When the Vision A93 was first seen at the 1993 Frankfurt motor show, everybody knew just how significant it was. This was the car that was going to take Mercedes into market areas that it had never even thought about before, with the launch of the A-Class. Mercedes was used to selling premium large cars – saloons, coupés, convertibles and estates – but not small hatchbacks. This was the car with which Mercedes was going to steal mass-market sales from the likes of Volkswagen.
The Vision A93 was also important because it was being touted as the most innovative small car since the original Issigonis-designed Mini of 1959. That car had maximised passenger space by giving up just 20% of its overall volume to the mechanicals. The Vision A93 attempted to achieve something similar while also offering far better levels of safety, comfort and refinement. This was achieved by the use of a novel split-level floorpan, which strengthened the car’s shell while also offering crash safety. In an impact the side-mounted engine and transmission would slide under the high-level floor to prevent it coming into contact with the occupants.
Three versions of the Vision A93 were built at concept stage: a diesel, a petrol and an electrically powered example. It was this electric car which the world’s media drove when reporting on the Vision A93, and although it suffered from the usual electric car problem of a lack of range, Mercedes had managed to introduce a type of battery that was four times more efficient than conventional lead-acid batteries. They would last up to 95 miles on a charge and the battery pack would last 60,000 miles before having to be replaced – but they were still very heavy and accounted for nearly a third of the car’s weight.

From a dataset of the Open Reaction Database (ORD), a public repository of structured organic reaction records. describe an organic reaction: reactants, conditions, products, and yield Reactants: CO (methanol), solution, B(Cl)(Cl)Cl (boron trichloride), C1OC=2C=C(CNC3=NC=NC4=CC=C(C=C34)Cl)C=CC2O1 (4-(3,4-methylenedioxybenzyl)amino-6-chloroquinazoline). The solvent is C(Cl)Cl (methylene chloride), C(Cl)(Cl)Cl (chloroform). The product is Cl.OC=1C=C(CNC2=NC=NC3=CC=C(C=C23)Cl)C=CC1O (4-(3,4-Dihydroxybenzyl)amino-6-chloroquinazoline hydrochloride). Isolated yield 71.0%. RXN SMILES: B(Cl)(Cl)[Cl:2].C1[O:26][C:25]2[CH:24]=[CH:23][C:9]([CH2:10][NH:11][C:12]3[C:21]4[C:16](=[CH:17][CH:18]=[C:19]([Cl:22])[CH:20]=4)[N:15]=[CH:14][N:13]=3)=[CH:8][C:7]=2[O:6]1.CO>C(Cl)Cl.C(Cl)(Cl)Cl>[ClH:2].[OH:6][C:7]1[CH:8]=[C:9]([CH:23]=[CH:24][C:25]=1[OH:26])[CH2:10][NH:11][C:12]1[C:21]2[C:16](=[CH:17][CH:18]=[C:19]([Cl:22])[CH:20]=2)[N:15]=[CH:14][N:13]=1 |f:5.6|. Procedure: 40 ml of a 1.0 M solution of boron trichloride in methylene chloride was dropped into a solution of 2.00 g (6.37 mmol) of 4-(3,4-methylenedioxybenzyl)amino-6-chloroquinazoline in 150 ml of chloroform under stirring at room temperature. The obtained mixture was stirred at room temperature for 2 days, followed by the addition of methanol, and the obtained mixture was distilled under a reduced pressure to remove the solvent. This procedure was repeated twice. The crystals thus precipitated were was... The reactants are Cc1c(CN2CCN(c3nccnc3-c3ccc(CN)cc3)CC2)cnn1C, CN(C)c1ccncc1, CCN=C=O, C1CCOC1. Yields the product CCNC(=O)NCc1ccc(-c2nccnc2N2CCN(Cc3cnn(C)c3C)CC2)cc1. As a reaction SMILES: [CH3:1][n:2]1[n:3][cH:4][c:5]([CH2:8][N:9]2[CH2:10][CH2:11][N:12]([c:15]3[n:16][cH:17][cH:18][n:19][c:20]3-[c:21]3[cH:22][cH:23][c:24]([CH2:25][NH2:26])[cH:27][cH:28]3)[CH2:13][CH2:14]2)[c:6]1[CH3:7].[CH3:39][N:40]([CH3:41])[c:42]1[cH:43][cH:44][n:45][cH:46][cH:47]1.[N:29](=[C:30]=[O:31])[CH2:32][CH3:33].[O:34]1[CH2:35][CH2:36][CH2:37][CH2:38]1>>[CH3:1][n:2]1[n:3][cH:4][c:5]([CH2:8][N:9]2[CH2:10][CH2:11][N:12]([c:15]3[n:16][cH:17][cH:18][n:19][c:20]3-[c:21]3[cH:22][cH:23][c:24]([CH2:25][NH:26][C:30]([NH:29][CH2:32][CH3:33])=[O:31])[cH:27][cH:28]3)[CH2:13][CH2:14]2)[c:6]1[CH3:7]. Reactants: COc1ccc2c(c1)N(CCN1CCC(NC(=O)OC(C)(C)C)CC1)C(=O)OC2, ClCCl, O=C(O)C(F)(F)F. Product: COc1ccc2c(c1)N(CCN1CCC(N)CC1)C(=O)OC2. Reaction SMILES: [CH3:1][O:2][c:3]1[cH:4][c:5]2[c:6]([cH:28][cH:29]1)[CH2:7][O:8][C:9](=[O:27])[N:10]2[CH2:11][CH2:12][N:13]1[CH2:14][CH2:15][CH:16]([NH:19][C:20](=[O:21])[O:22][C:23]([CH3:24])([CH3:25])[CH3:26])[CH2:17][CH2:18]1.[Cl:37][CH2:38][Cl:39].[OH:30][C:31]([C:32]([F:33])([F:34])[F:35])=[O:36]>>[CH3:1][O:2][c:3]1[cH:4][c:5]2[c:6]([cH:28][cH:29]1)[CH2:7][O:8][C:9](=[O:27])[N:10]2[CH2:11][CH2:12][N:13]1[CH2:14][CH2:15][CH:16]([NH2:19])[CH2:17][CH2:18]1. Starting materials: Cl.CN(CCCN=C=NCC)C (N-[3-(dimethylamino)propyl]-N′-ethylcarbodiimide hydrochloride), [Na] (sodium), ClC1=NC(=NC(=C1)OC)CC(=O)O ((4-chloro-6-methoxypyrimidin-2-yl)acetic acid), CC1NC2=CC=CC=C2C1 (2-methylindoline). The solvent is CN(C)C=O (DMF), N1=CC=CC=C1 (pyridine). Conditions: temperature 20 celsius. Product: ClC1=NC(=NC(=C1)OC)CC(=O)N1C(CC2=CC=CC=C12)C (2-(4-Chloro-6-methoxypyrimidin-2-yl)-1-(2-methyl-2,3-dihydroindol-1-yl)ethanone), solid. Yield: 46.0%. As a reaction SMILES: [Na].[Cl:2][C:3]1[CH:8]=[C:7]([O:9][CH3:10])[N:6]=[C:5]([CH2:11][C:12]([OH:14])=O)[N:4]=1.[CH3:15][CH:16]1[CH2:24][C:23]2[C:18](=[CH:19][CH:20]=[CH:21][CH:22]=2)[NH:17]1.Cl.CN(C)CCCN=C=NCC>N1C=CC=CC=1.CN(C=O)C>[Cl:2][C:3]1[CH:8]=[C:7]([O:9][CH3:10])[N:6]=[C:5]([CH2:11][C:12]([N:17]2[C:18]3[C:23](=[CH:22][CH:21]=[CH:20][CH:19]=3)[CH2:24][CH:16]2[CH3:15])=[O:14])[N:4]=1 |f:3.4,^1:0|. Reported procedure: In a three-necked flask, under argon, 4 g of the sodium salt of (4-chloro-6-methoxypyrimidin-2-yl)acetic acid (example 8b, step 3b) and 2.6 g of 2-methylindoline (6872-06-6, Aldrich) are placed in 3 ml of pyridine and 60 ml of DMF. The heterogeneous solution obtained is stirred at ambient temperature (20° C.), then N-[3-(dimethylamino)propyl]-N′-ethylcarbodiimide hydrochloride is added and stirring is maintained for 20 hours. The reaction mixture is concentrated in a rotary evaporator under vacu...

Although the electric car never made it into production (and was always unlikely to), the turbodiesel and petrol cars were quite close to what customers would actually be able to buy. Alongside the 75bhp petrol there was a 60bhp diesel, both with three cylinders. By the time the production car was launched each powerplant had gained a cylinder, but it was the rest of the car that was intriguing anyway.
The double-floorpan meant the seating position was rather higher than normal, something that meant visibility was much improved over normal production cars. It also meant the centre of gravity was higher, and it was this that led to problems with early cars falling over. A Swedish magazine had tried to swerve sharply in an A-Class and the car ended up on its roof; something which was a marketing disaster for a new car that was supposed to sell in huge numbers and that was made by a company renowned for the safety of its cars.
The aim of the Vision A93 was to take up as little road space as possible while also offering more interior space than a conventional four-door saloon. Although the A-Class was just 3.3m long (shorter than a Fiat Panda), it had more cabin room than a Mercedes C-Class, a car which was over a metre longer. It also had huge amounts of head room and thanks to innovative and flexible seating, it was possible to adjust everything to fit in any combination of people and luggage.
On the outside of the Vision A93 everything was colour-coded, with large headlamps and a stylised grille that made the car look very smooth, if rather bland. Lots of glass gave the cabin an airy feel and also ensured great visibility for everyone. But something which wouldn’t make production was the window arrangement; the over-large glass area meant the windows would have been too large to open. The answer was to have smaller windows within the main glass area which could open. Not only did this complicate things unnecessarily, but it also gave the car a distinctly odd appearance.
|Engine||Front-mounted, 550v A/C electric motor|
|Transmission||Auto, front-wheel drive|